For offensive linemen and defensive linemen, stance and starts are critical for building explosion out of a completely awkward body position. For runningbacks, quarterbacks, and fullbacks, this football drill can build acceleration, timing, and help them work on their reads. For linebackers and the defensive secondary it helps prevent false steps and hone the all important reads. For wide receivers, practicing the stance and starts football drills ensures your receiver will be able to take a number of releases. Edit: It should be noted that form tackling is including under this category as well.
What exactly is the “starts” portion? I actually believe going through the 3-5 main skills is your starts. For offensive linemen, that means down blocking, pulling, etc… For defensive linemen, it means reading your key, reacting to pressure, and destroying a block. For skill players, like quarterbacks, you can incorporate bags and work on things like throwing motion while working through bags and keeping the eyes on a target. For defensive skill players, you can work on run fits or hand usage in destroying blocks or in the man or zone drops.
Overall, Stance and Starts should be practiced everyday. For certain positions, you may rotate them a bit. For some positions it is probably pivotal to practice the core skills everyday.
Top Football Drills: Visual Key Drills
Use of the eyes is an underrated skill for players. Heck, if not given a focal point, many players won’t know what to look at! Any football drill which requires the player to use his vision and report on it is critical. Asking a QB to call routes that come open in a scramble drill can be useful. Asking defensive backs to yell out the routes will only help your defense against the pass, and will help the defender to focus on his key. For offensive linemen, making a call to their teammate on a combination block when they leave for the linebacker can be important. Asking defensive linemen to yell out the linemen’s block as they engage the blocker will make sure they understand what they are facing. Asking receivers to yell safety rotation as they execute their route or block can help them understand what to do versus specific defenses.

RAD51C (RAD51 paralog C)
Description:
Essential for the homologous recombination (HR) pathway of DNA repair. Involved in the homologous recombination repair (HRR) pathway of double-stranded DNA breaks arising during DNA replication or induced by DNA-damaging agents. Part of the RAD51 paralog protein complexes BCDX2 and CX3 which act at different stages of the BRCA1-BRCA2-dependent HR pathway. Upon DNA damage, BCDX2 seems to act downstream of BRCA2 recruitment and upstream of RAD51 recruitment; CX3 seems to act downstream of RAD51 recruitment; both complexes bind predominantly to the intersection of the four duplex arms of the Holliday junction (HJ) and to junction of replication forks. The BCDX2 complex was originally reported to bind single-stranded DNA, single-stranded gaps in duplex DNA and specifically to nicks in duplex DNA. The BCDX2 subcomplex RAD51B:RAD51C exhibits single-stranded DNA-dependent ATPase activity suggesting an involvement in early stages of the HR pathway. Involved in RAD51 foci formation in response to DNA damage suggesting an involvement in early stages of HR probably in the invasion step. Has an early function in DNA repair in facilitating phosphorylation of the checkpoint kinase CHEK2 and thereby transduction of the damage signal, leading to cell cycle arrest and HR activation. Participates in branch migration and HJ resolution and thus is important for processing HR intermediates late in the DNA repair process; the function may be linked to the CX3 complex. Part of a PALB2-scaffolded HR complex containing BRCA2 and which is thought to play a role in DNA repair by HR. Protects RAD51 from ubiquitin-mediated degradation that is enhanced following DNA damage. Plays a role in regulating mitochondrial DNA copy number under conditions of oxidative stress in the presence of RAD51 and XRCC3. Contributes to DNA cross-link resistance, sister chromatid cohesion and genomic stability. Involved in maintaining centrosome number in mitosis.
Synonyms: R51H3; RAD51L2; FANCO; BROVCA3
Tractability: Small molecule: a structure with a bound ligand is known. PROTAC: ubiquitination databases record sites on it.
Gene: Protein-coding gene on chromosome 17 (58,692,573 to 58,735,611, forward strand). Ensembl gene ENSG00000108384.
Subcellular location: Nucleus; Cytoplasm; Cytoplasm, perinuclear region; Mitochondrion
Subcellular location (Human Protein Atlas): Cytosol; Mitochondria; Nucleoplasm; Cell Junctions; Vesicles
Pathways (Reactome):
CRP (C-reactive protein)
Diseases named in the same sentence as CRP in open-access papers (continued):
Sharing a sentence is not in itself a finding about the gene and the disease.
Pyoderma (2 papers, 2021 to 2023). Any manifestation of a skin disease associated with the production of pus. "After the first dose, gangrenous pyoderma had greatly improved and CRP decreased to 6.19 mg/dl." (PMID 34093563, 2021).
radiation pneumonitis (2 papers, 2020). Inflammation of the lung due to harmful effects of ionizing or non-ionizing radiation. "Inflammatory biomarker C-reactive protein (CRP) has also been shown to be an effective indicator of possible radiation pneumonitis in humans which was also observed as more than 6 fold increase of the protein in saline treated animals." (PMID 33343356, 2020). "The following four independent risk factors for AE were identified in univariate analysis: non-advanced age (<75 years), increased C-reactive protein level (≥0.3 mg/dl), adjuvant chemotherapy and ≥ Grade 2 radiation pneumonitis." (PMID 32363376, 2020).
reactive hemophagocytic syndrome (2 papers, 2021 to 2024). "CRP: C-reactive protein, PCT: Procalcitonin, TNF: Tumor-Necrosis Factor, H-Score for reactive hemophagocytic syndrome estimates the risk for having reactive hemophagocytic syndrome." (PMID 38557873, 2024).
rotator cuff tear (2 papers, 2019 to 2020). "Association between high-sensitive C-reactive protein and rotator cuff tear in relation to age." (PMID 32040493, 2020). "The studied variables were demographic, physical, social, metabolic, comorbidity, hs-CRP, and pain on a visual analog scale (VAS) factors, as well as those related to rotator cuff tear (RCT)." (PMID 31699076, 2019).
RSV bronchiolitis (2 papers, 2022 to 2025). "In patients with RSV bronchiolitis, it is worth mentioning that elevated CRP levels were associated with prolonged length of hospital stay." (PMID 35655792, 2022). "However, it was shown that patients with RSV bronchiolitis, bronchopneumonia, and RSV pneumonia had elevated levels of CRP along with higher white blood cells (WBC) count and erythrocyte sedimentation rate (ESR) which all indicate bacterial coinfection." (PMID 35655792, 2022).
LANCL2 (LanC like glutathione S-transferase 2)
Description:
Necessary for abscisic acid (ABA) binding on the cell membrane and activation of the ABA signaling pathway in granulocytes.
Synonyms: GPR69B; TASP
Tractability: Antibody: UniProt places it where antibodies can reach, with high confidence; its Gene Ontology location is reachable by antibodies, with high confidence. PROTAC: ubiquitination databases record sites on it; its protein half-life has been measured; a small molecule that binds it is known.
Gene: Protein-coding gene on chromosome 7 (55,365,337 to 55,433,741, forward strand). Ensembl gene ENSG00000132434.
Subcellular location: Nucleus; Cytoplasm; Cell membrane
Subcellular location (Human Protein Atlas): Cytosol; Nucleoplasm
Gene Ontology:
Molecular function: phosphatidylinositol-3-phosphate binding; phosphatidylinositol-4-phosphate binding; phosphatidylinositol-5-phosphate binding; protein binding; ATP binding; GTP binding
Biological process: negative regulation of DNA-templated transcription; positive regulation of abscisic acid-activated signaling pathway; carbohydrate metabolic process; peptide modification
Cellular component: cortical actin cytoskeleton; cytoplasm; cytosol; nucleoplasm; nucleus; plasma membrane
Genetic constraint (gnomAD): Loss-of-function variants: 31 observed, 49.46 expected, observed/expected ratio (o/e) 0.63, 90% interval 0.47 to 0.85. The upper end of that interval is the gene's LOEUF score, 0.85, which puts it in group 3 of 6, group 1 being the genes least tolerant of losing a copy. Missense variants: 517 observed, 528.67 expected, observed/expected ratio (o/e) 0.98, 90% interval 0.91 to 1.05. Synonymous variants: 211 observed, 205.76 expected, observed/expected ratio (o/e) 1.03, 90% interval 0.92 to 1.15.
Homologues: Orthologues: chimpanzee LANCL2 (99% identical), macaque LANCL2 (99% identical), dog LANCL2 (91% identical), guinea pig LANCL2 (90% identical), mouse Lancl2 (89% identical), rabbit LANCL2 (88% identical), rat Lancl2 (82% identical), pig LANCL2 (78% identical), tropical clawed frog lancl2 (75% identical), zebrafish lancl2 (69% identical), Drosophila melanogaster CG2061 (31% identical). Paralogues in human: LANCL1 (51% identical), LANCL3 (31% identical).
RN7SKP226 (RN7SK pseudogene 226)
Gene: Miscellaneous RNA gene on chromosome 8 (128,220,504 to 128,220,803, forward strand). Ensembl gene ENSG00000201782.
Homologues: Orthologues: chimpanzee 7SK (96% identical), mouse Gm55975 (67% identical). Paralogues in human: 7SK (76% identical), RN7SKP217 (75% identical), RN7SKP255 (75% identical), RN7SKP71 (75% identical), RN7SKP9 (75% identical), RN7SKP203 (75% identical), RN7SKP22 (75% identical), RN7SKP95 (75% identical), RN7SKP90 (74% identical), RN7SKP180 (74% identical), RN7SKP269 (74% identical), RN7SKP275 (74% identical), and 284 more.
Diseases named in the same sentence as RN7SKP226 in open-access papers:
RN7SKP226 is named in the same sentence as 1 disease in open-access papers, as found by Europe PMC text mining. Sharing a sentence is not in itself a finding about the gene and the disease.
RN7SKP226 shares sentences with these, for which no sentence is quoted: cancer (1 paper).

Overall, visual key football drills, or drills that incorporate vision and communication, are great for the players growth and for the coach to know that the player in question understands where they should be looking.
Top Football Coaching Drills: Team Pursuit/Downfield Drills
We all pretty much know what the defensive pursuit drills are. There are many variations. Some are setup very strict. The defenders react to the playmaker, do their run fit through a cone or something, and pursue until they catch the player. Others simply use a double whistle during all team or position group football drills to simply encourage pursuit. Overall, the football pursuit drill is great for defenders.